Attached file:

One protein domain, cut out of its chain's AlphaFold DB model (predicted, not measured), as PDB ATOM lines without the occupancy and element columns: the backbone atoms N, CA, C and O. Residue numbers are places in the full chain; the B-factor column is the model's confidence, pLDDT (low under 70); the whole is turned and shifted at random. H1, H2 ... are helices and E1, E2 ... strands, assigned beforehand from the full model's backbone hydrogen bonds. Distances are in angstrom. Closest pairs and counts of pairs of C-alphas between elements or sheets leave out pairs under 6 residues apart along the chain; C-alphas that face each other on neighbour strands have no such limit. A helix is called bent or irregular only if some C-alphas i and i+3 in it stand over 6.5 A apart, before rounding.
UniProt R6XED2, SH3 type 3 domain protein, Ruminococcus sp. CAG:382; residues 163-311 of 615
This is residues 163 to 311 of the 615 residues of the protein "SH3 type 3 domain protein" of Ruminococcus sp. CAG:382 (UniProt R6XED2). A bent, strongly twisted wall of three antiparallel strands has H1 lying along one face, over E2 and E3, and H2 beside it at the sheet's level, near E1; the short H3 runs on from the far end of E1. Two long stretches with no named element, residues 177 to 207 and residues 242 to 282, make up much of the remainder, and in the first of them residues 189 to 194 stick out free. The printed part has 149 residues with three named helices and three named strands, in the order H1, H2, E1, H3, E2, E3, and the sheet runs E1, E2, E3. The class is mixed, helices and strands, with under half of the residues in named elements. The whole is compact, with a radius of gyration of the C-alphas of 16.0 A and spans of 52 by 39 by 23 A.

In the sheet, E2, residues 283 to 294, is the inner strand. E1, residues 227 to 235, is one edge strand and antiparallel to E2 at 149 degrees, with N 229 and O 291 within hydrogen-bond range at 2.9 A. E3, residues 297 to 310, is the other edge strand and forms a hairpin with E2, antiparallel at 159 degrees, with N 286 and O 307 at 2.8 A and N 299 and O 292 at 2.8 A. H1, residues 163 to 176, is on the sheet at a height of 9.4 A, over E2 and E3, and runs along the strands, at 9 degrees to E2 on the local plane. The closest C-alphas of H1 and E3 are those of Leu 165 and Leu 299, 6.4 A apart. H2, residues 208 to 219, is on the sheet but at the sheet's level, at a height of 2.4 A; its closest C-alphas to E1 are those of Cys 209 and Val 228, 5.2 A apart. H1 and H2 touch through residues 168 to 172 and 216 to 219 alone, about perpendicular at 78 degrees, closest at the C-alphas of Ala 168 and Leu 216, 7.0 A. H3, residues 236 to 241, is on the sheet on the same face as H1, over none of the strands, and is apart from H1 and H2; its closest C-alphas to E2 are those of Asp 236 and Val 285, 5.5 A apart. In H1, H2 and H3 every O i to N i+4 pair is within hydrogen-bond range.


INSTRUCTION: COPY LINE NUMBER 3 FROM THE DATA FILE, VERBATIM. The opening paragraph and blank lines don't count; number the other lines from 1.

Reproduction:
In the sheet, E2, residues 283 to 294, is the inner strand. E1, residues 227 to 235, is one edge strand and antiparallel to E2 at 149 degrees, with N 229 and O 291 within hydrogen-bond range at 2.9 A. E3, residues 297 to 310, is the other edge strand and forms a hairpin with E2, antiparallel at 159 degrees, with N 286 and O 307 at 2.8 A and N 299 and O 292 at 2.8 A. H1, residues 163 to 176, is on the sheet at a height of 9.4 A, over E2 and E3, and runs along the strands, at 9 degrees to E2 on the local plane. The closest C-alphas of H1 and E3 are those of Leu 165 and Leu 299, 6.4 A apart. H2, residues 208 to 219, is on the sheet but at the sheet's level, at a height of 2.4 A; its closest C-alphas to E1 are those of Cys 209 and Val 228, 5.2 A apart. H1 and H2 touch through residues 168 to 172 and 216 to 219 alone, about perpendicular at 78 degrees, closest at the C-alphas of Ala 168 and Leu 216, 7.0 A. H3, residues 236 to 241, is on the sheet on the same face as H1, over none of the strands, and is apart from H1 and H2; its closest C-alphas to E2 are those of Asp 236 and Val 285, 5.5 A apart. In H1, H2 and H3 every O i to N i+4 pair is within hydrogen-bond range.